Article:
The U.S. leading index, a key barometer of future economic conditions, edged up 0.1 percent in September, The Conference Board announced today.

The leading index now stands at 137.7. Based on revised data, this index decreased 0.2 percent in August and 0.3 percent in July.

Five of the 10 indicators that make up the leading index increased in September: consumer expectations, money supply, stock prices, jobless claims, and manufacturers’ new orders for nondefense capital goods.

Weakening building permits and factory working hours made the largest negative contributions to the leading index last month, according to The Conference Board.

From March to September, the leading index fell by 0.9 percent (a -1.7 percent annual rate), and has declined in five of the last eight months. The leading index has fallen 1 percent below its most recent high reached in January. At the same time, real GDP growth slowed to a 2.6 percent (annual) rate in the second quarter, following a 5.6 percent gain in the first quarter. The behavior of the leading index so far suggests that economic growth should continue at the slow rate in the near term.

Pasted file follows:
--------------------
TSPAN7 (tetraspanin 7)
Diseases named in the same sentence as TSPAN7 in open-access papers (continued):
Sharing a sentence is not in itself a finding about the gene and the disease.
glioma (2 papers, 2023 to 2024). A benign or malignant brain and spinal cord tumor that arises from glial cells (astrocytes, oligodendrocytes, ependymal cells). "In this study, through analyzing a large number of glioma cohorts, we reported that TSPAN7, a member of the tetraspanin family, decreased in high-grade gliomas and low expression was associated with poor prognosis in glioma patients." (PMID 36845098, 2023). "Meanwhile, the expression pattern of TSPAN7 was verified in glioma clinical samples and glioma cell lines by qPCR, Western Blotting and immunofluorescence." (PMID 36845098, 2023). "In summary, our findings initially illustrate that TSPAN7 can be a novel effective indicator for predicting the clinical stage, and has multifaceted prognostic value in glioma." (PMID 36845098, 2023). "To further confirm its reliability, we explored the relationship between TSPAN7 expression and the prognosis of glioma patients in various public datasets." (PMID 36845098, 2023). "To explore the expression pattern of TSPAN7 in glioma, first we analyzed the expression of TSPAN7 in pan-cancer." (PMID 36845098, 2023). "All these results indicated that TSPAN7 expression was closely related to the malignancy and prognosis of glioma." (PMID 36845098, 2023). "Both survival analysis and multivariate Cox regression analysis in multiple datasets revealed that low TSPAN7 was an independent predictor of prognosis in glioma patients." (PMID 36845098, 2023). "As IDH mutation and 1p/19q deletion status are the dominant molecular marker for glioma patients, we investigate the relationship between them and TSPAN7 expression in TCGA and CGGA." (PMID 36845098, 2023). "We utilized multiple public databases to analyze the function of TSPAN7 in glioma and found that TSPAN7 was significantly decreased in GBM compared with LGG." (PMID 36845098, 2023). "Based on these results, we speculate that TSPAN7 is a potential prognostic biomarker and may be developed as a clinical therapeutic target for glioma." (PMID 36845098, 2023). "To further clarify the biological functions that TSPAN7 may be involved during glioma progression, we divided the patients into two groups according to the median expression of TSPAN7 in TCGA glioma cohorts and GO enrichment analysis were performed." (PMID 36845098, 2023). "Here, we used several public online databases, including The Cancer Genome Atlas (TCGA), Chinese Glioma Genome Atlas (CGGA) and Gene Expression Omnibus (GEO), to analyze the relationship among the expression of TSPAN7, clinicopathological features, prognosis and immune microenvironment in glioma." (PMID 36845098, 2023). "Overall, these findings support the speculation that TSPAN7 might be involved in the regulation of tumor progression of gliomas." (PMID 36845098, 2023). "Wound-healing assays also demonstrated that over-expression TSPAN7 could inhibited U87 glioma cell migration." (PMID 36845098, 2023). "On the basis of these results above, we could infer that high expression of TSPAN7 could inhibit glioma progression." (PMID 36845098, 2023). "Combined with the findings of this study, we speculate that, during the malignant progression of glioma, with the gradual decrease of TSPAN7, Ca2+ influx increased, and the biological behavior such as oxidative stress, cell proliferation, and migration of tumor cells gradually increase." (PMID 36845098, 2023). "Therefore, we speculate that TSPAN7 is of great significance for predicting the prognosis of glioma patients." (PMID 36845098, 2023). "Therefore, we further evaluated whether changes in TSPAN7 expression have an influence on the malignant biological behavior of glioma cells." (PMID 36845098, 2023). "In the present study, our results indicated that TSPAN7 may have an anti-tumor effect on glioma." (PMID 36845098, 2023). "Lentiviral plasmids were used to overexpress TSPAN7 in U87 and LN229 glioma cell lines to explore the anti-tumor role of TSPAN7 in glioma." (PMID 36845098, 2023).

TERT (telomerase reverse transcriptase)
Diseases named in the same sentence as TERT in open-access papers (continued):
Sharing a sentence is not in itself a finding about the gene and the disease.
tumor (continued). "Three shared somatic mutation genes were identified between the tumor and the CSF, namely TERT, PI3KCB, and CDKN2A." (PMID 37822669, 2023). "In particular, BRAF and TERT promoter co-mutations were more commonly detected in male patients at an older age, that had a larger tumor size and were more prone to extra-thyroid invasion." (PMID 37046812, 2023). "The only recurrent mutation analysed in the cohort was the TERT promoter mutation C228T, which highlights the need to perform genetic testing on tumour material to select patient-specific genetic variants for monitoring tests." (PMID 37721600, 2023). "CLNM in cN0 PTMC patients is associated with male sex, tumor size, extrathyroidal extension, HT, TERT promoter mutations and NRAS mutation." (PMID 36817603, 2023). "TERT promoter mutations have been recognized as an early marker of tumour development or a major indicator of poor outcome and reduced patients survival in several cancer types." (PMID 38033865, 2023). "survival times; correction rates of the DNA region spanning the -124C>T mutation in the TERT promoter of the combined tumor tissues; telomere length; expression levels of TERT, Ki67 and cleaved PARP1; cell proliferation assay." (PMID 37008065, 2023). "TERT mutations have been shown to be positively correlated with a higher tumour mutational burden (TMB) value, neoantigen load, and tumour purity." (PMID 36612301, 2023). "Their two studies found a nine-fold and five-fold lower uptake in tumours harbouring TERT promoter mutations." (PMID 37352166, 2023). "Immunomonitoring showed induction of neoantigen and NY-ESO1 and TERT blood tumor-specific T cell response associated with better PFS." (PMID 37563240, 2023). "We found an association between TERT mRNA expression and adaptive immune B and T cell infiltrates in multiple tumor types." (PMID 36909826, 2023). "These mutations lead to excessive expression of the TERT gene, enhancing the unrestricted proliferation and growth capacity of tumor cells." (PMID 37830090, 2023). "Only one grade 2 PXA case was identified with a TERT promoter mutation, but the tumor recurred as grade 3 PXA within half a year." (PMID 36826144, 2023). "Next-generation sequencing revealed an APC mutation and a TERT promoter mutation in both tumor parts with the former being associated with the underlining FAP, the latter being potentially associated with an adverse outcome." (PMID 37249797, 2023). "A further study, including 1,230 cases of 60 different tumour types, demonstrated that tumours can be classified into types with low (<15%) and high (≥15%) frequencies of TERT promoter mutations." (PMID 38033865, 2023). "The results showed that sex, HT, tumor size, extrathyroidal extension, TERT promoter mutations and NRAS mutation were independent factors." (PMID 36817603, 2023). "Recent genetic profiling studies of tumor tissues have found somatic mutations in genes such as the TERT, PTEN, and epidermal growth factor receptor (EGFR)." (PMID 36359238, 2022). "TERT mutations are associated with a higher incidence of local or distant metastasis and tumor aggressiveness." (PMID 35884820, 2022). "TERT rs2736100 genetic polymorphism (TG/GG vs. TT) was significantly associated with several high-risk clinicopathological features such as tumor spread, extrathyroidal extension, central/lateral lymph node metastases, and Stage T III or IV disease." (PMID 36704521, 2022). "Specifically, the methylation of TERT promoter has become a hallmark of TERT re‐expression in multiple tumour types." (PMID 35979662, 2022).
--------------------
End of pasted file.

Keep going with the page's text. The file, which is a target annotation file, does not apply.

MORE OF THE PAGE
The Conference Board is a nonprofit research and business group.

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